From the perspective of councils which jointly funded the £1.25 million site, the answer is undoubtedly ‘yes’.
The site was built by West Sussex County Council in partnership with all councils across the county, which had all spent hundreds of thousands of pounds pursuing traveller eviction cases through the courts.
The new facility gave police extra powers under section 62 of the Criminal Justice Act to move illegal incursions to Westhampnett, or leave the county altogether if they refuse.
“The transit site is working well and having the desired effect in dealing with unauthorised encampments,” said West Sussex County Council (WSCC) cabinet member for community wellbeing Christine Field.
“It is important that the accommodation needs of all gypsies and travellers who pass through our county are adequately addressed, and that the disruption an unauthorised encampment can cause to local residents and land owners is minimised.”
While it is early days, WSCC figures suggest the site’s most significant success so far is time.
The council said the average time travellers illegally spent on unauthorised sites, such as village greens and parks, has reduced from up to ten days to two days or less.
A total of 14 encampments have been recorded since the transit site opened on May 6, with section 62 powers activated five times.
Seven groups left before police had served papers, as they did not want to go to Westhampnett.
The remaining groups were moved on using the Education Act, while the other was dealt with by private bailiffs as they were on private land.
Deputy leader of Arun District Council Dudley Wensley said there had been a ‘noticeable difference’ since the site opened cutting the time taken to deal with travellers.
“The longer these illegal encampments remained on the sites they caused increasing concern and inconvenience to the local communities which has now be minimised,” he said.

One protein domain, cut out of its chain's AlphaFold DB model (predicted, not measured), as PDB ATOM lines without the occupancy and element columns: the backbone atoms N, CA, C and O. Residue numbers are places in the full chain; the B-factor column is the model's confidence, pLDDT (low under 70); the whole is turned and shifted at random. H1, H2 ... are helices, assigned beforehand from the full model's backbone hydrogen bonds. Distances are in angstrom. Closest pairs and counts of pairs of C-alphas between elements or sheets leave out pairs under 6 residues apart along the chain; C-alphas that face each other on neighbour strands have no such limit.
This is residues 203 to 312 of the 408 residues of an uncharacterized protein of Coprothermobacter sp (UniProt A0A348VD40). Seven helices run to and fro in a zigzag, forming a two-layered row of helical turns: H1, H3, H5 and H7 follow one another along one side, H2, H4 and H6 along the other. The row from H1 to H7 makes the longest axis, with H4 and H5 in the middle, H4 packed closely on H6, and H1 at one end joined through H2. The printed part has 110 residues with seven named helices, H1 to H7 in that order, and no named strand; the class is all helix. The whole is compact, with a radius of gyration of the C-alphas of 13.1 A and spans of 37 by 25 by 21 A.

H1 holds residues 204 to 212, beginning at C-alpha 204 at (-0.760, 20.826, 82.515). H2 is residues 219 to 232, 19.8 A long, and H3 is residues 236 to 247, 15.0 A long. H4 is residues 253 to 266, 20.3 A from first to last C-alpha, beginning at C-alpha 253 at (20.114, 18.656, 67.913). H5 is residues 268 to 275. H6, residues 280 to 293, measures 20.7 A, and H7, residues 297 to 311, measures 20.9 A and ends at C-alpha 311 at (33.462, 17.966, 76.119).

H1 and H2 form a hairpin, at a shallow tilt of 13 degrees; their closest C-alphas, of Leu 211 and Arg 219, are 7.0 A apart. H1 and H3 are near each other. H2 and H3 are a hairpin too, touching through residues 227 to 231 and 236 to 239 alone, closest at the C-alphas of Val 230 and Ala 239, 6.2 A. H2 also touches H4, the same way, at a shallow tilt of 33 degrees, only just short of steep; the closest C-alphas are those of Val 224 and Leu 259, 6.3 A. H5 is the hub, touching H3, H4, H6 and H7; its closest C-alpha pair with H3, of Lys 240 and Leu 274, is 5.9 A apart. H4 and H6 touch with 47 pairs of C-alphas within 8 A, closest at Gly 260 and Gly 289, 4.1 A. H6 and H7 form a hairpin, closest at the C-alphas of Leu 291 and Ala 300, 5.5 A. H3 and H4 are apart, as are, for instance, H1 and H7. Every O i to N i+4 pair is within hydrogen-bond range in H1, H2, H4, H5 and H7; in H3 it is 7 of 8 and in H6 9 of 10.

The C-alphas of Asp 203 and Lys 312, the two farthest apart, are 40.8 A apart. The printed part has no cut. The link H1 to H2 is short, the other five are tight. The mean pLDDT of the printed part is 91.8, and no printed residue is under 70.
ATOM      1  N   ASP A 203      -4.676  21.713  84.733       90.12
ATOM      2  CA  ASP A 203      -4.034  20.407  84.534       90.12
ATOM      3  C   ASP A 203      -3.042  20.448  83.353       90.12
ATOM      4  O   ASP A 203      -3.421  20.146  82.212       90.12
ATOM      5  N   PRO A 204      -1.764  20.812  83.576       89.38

“I hope the use of the available police powers, now we have a transit site in West Sussex, sends out a clear message to those considering embarking on these illegal activities that they are not welcome in the Arun District or indeed the rest of the county.”
Worthing Borough Council reported six incursions since the site opened, with groups moved on within 48 hours.
The authority incurred nearly £50,000 in capital costs dealing with travellers between 2012 and 2014, with partner authority Adur District Council incurring costs of £35,000 over the same period.
The lengthy process of evictions also had a significant hit on officer time.
Each authority initially contributed £125,000 to the project but a £630,000 grant from the Homes and Communities Agency reduced the required contribution by £46,000.
A further sum of £15,000 per year for maintenance is also required from each partner.
Worthing Borough Council leader Dan Humphreys said: “I’m very pleased that our decision to open a transit site is working well. The police are now able to move travellers away from unauthorised sites much more quickly and this appears to have acted as an effective deterrent to people wanting to camp unlawfully in caravans. “The reduction in the number of unlawful encampments has meant that all of us who live in Worthing are able to enjoy using our parks and open spaces whenever we like, as we always should have been able to.”
A spokesman for Chichester District Council, which has experienced just one incursion since the site opened, said the council was satisfied with the facility so far.
They said: “It is still early days but since the site opened, we have been satisfied with the way any unauthorised encampments have been dealt with. Feedback so far suggests the site is working and we continue to monitor the site’s success in partnership with other local authorities.”